4. Flexible Spending Accounts (FSA) and Healthy Savings Accounts (HSA)

Flexible Spending Accounts (FSAs) allow you to put a portion of your paycheck into a spending account that helps reduce your taxable income. The money in this account can be used for medical expenses and gives you some tax advantages.

FSAs are available with most health insurance plans. However, they come with a “use it or lose it” clause. This means that if you claim $2,000 for the year but you only use $1,700 of it, you then lose $300.

Health Savings Accounts (HSAs) are more like savings accounts for medical expenses — however, you can use those funds whenever you want. The money you put into your HSA is pre-taxed, meaning it also has tax advantages. The money in your HSA builds up over time, and you’re allowed to use it indefinitely, even after switching health plans. The restriction is that the contributions you make are only tax-free when you’re enrolled in a High Deductible Health Plan (HDHP).⁶

5. Paid time off

While not required by law, many employers offer employees some form of paid time off (PTO) to remain competitive with other companies. Paid time off is any time when you aren’t working but still receiving pay. This can include paid vacation time, personal days (as differentiated from required sick leave), and company holidays.

Your company can separate PTO time by vacation, personal, and sick days, or they might bundle it, which means there’s one bank of paid leave you can use. Make sure you’re aware of your company’s PTO policy and if you have to use it all in a calendar year or if you can roll over unused time to the following year.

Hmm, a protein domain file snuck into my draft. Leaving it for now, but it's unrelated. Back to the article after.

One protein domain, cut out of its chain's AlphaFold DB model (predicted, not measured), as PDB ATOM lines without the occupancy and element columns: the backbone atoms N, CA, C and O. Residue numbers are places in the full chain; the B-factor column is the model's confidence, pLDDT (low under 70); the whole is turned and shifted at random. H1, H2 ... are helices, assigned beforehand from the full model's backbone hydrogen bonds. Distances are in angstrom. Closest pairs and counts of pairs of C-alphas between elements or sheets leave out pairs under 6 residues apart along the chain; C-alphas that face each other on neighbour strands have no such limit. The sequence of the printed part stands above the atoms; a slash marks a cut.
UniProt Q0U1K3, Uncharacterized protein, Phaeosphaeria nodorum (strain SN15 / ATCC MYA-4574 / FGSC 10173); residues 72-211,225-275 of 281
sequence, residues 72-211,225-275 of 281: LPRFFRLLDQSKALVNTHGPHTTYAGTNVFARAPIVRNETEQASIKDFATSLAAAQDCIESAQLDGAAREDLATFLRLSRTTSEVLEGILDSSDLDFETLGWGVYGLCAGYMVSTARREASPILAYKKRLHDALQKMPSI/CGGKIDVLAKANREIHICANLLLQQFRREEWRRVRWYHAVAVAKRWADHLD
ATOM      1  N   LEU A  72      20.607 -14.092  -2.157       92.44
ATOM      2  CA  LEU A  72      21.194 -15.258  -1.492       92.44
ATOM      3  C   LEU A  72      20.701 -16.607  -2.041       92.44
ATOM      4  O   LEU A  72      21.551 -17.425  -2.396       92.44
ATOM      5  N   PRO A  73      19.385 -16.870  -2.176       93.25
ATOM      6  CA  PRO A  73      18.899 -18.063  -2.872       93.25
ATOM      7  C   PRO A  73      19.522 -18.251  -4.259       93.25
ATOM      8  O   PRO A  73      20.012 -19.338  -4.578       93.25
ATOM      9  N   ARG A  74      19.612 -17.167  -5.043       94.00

6. Tuition assistance

Some employers reimburse people for furthering their education while working at a company. These reimbursements can help reduce student loan debt for employees who qualify for these programs.

A company might offer a set amount toward continuing higher education or cover a percentage of your tuition. In either case, you’ll probably be required to stay with your company for a certain period of time after you finish your degree, so be sure to read the policy carefully.

These student loan relief programs are ultimately a win-win for employees and employers. They help lessen the financial burden of student loan debt on employees and encourage them to pursue more training – and professional development that can help both your individual career and the goals of the company you work for.

7. Remote work and flexible schedules

Remote work options and flexible working schedules are cost-effective employee benefits that have become more common since the pandemic. In fact, according to one study, as many as 62% of U.S. workplaces are offering remote work flexibility.⁷ Some companies are adopting hybrid in-office and work-from-home policies for their employees.

8. Childcare benefits

For working parents, one of the biggest obstacles is the lack of affordable childcare. And that’s no surprise: According to care.com, the average cost of childcare adds up to a whopping $18,000 per year.⁸

One way companies can support their employees is by providing on-site daycare or tuition discounts to help with childcare costs. By offering contributions toward the high costs of childcare, companies can avoid having to rehire or fill positions for those who have to leave due to this hardship.

9. Paid holidays

The law doesn’t require employers to provide their employees with paid leave for holidays. However, many employers make sure that their employees get time off for holidays to spend time with friends and family. Companies choose different paid holidays based on their own discretion.

Holidays like Christmas, Thanksgiving Day, and Memorial Day are common days off, but beyond that, other paid holidays are chosen by the employer.